woman(X). 

    With the ; key, we can continue to list all the possible answers of the inference. If you want to interrupt, press „enter”.

  • What pairs of type (mom, child) are included in the KB:
     mother(Mom, Child). 
  • What children does Dariusz have?
     father(dariusz, Child). 
  • What are the names of all the fathers:
     father(Father, _). 
  • What sons does Dariusz have:
     father(dariusz, Son), man(Son). 

4. How to use Rules

Both files contain a rule defines who/what is a child.

  • How to interpret these rules?
  • Do they use the same notion of a child?

CLIPS failed to start this rule (previous point). In Prolog, we can query using this rule:

child(X, Y).
  • Run the above query and …
  • describe what happened?
  • Has the situation been analogous to that in CLIPS?
  • Does the rule in CLIPS failed because of the same reason?

5. Creating Rules

In order to run the child rule, we have to define:

  • In CLIPS: a rule that adds a parent to the knowledge base (changing the knowledge base will trigger the next inference cycle):
    (defrule parent
     (or (mother ?x ?y) (father ?x ?y))
    =>
     (assert (parent ?x ?y))
    )
  • In Prolog: a rule defining a relationship (child, parent):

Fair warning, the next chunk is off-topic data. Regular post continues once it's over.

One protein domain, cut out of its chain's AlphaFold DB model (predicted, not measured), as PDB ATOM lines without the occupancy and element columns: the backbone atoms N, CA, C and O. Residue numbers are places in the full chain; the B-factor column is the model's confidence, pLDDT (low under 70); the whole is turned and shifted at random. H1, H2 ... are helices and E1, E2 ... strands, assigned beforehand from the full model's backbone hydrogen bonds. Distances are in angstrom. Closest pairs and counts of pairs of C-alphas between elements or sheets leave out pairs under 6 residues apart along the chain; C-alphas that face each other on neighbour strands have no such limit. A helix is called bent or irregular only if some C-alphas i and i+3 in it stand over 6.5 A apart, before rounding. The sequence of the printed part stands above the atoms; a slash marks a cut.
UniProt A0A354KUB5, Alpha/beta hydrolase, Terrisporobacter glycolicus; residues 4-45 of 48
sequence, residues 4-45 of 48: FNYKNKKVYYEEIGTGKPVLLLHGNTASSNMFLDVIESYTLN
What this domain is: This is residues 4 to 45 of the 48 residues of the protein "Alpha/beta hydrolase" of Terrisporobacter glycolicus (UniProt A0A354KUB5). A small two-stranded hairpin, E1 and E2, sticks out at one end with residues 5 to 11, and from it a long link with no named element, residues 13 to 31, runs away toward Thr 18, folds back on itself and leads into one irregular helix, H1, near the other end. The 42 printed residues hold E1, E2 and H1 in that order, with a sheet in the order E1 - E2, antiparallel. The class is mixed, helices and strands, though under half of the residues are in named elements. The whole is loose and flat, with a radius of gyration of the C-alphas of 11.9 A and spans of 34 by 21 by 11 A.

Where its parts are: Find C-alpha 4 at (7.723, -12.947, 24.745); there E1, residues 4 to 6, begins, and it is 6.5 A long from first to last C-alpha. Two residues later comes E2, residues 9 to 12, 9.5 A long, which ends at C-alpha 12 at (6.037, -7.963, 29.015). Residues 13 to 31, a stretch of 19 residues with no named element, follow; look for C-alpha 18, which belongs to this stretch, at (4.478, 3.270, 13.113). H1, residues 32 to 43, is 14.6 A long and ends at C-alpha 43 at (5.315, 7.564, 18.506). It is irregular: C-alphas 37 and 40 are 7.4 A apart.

parent(X, Y) :-
      father(X, Y).
    parent(X, Y) :-
      mother(X, Y). 

    It is worth noting that in the case of Prolog, we define two rules. One can assume that there is a conjuction (OR) between these two rules.

  • Repeat steps:
    • CLIPS: 1. and 3. (start with executing (clear) to clear the fact base)
    • Prolog: 1 and 4.
  • How many facts are there in the CLIPS database?
  • What are the active rules in CLIPS?
  • Why is the child rule inactive?

5.1. Adding Knowledge to the KB

5.1.1. Son and daughter

We can try now to supplement the current KB with new rules, that define other relationships:

  • Both tools can answer who is the child of which parent. How to extend the rules base of both tools with the help of the child concept so that they can tell who is the son and who is the daughter?